The present invention will now be described in more detail by way of non-limiting examples and with reference to the accompanying drawings, in which:
FIG. 1 is a circuit diagram of a continuous mode DC—DC converter according to the prior art.
FIG. 2 is a circuit diagram of a continuous mode DC—DC converter having a FET transistor as rectifying component.
FIG. 3 is a circuit diagram of a continuous mode DC—DC converter having a FET transistor as rectifying component and having an improved drive circuitry.
In FIG. 2 a DC—DC converter is shown. The power converter comprises on the primary side a primary wending 101 and a switch 103, the primary winding being supplied with power from a DC voltage source 102. The DC-voltage source can in turn be connected to an AC-voltage supply (not shown) via a rectifying circuit. The primary side feeds a secondary side with energy via a transformer 105. The secondary side comprises a secondary winding 107 and an auxiliary winding 108 connected in series with the secondary winding 107. A FET transistor 110 is with its source terminal connected to a point between the secondary winding 107 and the auxiliary winding 108. The gate of the transistor 110 is directly connected to the other end of the auxiliary winding 108 and the drain of the transistor 110 is connected to one end of an output capacitor 111. The other end of the output capacitor is connected to the free end of the secondary winding 107. A load 113 can then be applied over the output capacitor 111, thus connected in parallel thereto.
When the switch 103 is closed current flows through the primary winding 101, due to the voltage applied over it from the voltage source 102. The current flow through the primary winding 101 will store energy into the magnetic core of the transformer 105. When the switch 103 is turned off, the polarity across the secondary winding 107 will change and a current caused be the energy stored in the magnetic core is fed through the transistor 110 to the output terminal over the capacitor 111. This is possible thanks to the arrangement with the auxiliary winding 108, which will provide a voltage at the gate of the transistor 110 when the switch 103 is in an open state, since the auxiliary winding has the same polarisation as the secondary winding 107. Hereby a control pulse is fed to the transistor 110 so that the channel of the FET transistor will be conducting when the switch 103 is in an open state.
The advantage of such an arrangement compared to the arrangement described above in conjunction with FIG. 1, is that the voltage drop over the diode 109 is replaced by the voltage drop over the FET transistor, which typically is much smaller. I.e. instead of a voltage drop of 0.3-0.7 V, which is common for most diodes a voltage drop of less than 0.1 V can be obtained, whereby the efficiency of the DC—DC flyback converter is increased, especially when the output voltage is small, e.g. less than about 5 V. Furthermore, as is obvious, the smaller the output voltage the more important the use of a rectifying component having a low voltage drop becomes.
However, by using the arrangement in FIG. 2 instead of the arrangement in FIG. 1, driving losses are introduced, since the mean value of the voltage across the auxiliary winding 108 is zero, and thus large negative amplitudes will be applied to the gate of the transistor 110 as a result of a sufficiently high gate drive voltage. Furthermore, if the output terminals of the converter is shortened, the voltage from the auxiliary winding will drop far below the gate threshold value of the transistor 110, which will cause the output current to flow via the body drain diode of the FET transistor 110, which, in turn, will significantly increase the power dissipation.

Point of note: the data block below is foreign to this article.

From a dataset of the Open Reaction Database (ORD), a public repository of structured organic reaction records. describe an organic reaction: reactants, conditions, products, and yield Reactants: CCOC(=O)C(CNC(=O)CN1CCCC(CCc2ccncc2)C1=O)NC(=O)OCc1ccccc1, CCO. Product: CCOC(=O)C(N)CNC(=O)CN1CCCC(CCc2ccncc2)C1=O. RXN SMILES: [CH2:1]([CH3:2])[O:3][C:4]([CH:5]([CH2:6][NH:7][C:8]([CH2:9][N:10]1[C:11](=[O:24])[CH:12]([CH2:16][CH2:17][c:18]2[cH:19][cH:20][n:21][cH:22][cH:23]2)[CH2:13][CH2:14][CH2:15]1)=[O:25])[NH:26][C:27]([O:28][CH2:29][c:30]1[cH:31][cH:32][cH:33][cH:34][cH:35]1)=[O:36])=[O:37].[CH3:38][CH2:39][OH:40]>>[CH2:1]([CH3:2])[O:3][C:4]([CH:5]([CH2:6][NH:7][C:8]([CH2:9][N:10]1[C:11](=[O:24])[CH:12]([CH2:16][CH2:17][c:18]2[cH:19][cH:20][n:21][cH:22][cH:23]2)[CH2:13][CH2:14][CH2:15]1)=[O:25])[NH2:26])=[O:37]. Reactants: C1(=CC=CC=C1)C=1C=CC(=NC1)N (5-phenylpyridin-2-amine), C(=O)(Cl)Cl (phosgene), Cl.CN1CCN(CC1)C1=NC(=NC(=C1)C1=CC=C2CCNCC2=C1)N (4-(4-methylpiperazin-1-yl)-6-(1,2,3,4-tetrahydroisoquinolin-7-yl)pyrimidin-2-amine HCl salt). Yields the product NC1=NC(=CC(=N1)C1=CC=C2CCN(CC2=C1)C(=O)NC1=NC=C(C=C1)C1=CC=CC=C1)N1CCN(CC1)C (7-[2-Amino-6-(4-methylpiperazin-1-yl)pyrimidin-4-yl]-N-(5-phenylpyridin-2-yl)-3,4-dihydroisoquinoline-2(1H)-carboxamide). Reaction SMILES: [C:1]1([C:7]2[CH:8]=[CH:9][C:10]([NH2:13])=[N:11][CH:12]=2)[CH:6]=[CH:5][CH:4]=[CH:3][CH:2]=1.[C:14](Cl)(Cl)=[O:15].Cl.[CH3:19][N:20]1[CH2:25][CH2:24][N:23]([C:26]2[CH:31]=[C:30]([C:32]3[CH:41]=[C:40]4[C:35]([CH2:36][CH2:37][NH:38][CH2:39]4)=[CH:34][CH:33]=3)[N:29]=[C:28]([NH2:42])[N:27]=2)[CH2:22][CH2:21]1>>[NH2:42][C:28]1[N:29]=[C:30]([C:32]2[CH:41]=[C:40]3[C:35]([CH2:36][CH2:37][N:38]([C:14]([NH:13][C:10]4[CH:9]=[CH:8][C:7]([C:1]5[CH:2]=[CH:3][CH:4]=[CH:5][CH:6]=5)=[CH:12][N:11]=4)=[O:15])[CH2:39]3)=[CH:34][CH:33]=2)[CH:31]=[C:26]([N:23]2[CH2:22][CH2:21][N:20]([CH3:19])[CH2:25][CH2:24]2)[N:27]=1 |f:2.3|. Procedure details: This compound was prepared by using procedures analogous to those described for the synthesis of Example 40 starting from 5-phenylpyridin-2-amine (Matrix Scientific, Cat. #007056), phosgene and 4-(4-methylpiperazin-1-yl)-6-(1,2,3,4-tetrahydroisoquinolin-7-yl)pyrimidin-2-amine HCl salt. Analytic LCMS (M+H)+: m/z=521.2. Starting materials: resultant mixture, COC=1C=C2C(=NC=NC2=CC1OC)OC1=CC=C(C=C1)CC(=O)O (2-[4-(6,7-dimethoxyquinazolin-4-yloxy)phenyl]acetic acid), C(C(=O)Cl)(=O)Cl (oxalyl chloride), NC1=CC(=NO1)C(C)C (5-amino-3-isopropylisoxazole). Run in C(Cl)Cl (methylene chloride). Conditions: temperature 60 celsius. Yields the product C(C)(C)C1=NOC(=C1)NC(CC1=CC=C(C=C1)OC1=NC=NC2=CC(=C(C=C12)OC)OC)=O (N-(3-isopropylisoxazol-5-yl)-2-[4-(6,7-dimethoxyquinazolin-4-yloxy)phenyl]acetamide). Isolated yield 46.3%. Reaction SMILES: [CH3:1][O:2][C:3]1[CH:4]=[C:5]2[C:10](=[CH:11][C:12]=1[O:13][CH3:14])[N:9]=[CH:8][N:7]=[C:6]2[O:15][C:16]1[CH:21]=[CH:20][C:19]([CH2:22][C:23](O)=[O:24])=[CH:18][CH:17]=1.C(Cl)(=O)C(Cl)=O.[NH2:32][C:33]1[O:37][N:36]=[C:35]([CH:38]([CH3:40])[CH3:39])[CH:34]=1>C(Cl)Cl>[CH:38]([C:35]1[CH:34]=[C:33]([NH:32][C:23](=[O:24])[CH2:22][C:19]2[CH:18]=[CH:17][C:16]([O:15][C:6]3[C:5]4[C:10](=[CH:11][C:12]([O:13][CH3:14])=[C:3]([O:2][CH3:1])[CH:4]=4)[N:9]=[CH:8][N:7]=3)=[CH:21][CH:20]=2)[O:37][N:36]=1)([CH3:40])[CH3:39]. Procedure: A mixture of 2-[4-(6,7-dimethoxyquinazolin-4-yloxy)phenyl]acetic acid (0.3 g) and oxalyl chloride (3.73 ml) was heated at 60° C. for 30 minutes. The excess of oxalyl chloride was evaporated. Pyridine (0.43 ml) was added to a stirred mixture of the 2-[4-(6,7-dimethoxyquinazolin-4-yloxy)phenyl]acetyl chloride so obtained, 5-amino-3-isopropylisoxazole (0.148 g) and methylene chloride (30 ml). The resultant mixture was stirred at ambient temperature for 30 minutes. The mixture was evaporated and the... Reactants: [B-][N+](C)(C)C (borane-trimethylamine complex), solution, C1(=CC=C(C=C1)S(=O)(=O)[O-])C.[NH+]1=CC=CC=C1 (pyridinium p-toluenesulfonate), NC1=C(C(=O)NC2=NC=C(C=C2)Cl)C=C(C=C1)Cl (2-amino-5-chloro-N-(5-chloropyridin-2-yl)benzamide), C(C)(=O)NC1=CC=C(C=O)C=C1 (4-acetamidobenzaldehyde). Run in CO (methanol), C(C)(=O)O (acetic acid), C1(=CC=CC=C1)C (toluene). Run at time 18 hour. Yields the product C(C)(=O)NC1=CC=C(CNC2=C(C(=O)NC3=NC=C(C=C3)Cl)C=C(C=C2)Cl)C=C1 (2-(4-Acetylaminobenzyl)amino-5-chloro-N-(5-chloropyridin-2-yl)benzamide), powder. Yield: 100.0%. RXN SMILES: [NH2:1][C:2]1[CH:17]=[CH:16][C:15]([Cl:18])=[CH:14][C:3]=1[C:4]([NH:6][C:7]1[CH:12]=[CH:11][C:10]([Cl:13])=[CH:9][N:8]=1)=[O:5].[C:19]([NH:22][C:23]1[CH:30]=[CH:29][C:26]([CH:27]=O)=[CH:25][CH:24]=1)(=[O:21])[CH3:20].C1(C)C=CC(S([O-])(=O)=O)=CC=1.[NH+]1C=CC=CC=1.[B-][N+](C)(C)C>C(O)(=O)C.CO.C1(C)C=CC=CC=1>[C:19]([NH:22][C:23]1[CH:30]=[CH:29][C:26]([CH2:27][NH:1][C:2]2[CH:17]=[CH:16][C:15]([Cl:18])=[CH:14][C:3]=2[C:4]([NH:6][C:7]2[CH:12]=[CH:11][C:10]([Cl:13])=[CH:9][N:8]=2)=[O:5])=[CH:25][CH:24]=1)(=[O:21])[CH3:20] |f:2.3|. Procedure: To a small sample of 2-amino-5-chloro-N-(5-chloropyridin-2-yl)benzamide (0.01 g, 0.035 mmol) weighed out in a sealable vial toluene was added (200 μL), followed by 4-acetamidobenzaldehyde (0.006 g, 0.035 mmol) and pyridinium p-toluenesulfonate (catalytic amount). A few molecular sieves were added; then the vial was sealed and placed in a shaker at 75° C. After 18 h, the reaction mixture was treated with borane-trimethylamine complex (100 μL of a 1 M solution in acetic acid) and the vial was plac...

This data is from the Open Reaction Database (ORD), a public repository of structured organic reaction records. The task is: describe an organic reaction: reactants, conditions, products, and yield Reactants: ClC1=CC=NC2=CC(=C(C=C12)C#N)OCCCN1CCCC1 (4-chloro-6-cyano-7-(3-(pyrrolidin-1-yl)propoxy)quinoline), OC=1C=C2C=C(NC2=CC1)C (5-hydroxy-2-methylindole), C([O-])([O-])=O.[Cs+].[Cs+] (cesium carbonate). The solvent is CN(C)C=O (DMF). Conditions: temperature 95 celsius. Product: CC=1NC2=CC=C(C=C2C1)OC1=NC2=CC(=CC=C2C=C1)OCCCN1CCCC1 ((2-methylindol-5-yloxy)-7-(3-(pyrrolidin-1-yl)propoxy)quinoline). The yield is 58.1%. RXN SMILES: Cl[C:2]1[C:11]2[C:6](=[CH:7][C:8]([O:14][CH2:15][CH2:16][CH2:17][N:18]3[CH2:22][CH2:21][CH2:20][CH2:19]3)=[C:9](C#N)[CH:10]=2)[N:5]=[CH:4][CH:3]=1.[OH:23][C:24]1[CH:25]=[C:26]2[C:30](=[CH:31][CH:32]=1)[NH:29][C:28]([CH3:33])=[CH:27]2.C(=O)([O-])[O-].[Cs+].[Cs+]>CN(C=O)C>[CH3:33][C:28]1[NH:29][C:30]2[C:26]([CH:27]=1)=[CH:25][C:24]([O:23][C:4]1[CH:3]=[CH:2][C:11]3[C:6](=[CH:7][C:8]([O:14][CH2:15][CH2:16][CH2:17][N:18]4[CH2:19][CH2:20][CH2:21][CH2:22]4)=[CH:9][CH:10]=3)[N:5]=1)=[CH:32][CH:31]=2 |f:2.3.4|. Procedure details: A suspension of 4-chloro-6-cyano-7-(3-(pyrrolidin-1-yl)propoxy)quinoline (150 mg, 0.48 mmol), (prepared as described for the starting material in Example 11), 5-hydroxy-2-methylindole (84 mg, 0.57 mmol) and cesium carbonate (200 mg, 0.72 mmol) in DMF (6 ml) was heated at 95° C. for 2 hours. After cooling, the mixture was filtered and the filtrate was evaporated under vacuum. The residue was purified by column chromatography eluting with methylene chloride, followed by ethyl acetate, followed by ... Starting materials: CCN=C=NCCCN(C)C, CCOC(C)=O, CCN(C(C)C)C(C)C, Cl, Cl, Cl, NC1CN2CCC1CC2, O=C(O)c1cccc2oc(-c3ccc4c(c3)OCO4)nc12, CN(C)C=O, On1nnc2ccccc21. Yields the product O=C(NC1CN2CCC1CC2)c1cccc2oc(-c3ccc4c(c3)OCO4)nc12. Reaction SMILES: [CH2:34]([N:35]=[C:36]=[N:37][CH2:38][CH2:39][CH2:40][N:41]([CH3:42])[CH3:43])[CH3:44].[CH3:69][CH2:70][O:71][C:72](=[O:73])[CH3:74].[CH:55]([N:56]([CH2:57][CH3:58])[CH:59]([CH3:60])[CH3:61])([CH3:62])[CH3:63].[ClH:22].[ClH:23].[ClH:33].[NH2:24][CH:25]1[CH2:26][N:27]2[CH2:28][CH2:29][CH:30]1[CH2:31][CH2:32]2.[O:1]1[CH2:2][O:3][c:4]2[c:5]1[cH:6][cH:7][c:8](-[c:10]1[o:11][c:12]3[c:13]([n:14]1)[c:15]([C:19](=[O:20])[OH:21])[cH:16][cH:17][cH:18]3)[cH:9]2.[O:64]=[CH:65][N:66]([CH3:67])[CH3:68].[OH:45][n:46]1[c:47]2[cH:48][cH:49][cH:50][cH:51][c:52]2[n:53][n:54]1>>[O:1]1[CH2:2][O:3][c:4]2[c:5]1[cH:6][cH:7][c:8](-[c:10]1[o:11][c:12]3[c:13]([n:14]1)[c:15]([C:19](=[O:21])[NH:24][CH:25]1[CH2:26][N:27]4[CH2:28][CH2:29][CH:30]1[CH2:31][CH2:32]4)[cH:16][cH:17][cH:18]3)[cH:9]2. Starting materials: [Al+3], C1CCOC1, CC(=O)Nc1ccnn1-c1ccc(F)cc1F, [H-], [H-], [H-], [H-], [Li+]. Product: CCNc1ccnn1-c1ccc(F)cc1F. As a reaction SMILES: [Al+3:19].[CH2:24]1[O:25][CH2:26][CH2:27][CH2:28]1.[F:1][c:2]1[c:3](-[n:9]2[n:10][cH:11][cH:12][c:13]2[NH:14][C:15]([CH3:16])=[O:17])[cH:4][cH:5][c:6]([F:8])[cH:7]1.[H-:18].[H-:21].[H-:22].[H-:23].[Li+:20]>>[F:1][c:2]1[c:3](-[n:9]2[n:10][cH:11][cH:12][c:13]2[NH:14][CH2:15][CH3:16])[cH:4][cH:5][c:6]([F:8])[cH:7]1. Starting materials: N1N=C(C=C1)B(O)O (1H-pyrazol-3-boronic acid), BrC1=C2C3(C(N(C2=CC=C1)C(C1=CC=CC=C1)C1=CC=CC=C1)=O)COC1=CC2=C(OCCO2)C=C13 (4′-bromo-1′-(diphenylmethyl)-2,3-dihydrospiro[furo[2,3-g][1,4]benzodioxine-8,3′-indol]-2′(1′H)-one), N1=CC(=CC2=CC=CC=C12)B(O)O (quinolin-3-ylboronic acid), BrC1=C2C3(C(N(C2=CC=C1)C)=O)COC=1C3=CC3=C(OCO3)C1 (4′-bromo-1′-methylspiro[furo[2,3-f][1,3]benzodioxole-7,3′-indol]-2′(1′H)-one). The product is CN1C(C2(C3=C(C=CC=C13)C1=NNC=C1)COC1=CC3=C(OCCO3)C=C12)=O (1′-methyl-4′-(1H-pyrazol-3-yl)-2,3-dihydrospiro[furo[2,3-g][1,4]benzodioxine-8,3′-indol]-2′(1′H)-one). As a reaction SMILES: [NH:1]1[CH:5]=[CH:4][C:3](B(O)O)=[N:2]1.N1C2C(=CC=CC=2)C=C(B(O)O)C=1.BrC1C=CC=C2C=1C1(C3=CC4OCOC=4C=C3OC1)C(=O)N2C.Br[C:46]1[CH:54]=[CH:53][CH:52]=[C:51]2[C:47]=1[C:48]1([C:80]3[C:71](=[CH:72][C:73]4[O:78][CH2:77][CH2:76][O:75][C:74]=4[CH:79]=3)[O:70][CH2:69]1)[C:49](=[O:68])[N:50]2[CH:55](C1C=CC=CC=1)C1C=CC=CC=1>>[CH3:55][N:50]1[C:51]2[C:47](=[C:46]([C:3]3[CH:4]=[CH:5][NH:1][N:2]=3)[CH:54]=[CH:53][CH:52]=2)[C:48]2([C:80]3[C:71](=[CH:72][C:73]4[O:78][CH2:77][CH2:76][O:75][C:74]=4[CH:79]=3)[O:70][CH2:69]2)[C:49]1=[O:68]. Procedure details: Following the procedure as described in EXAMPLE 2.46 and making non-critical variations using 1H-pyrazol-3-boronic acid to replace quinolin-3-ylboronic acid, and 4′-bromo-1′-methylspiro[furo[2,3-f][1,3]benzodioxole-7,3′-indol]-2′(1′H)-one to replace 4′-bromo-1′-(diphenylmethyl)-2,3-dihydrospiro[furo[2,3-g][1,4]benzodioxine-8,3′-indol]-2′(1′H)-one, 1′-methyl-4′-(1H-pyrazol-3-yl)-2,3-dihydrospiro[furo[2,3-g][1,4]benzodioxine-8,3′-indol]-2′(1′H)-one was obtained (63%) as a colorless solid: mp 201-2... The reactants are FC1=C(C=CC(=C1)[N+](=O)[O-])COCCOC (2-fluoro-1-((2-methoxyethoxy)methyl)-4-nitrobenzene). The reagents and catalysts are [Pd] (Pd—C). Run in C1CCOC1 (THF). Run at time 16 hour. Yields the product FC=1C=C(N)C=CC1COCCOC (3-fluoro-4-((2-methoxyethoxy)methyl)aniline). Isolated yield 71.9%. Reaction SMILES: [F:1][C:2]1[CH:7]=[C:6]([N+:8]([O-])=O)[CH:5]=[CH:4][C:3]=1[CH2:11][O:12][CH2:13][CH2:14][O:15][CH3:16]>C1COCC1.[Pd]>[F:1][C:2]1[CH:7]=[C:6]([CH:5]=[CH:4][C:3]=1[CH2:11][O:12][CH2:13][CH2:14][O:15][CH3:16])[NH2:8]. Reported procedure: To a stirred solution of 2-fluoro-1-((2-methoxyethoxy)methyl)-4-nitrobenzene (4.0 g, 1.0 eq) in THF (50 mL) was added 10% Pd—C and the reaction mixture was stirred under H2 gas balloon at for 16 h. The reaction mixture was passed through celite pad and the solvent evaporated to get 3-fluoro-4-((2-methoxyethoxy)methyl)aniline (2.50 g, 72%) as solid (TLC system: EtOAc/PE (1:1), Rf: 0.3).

This problem can however be overcome by the arrangement as shown in FIG. 3. Thus, in order to reduce driving losses, a DC-blocking capacitor 117 is inserted between the output terminal of the auxiliary winding 108 and the base of a PNP transistor 115 arranged in connection to the transistor 110. Due to the collector-base diode in the transistor 115, the gate voltage of the FET transistor 110 is prevented from going negative. The transistor 115 also provides a very quick turn off of the channel in the FET transistor 110, so that the switch loss will be reduced to a minimum.
The base of the PNP transistor 115 is through the blocking capacitor 117 connected to the free output terminal of the auxiliary winding 108, the emitter of the PNP transistor 115 is connected to the gate of the FET transistor 110 and the collector of the PNP transistor 115 is connected to the source of the FET transistor 110.
In a preferred embodiment the base and the emitter of the PNP transistor are interconnected by a resistor 119 for providing a voltage drop between the base and the emitter of the transistor 115. The resistor can be replaced by a diode or another component, which can provide the voltage drop.
Finally, as stated above, by locating the DC-blocking capacitor 117 in the drive arrangement, control pulses will be fed to the gate of the FET transistor 110 even in the event that the output terminals of the DC—DC power converter should be shortened. This is very advantageous since if no control pulses would be fed to the FET transistor 110 the output current should be forced to go through the body diode of the FET transistor 110. This would lead to high losses and possibly the FET transistor could be damaged.
The topology as described above can also be applied to other types of converters, such as Cuk and SEPIC converters.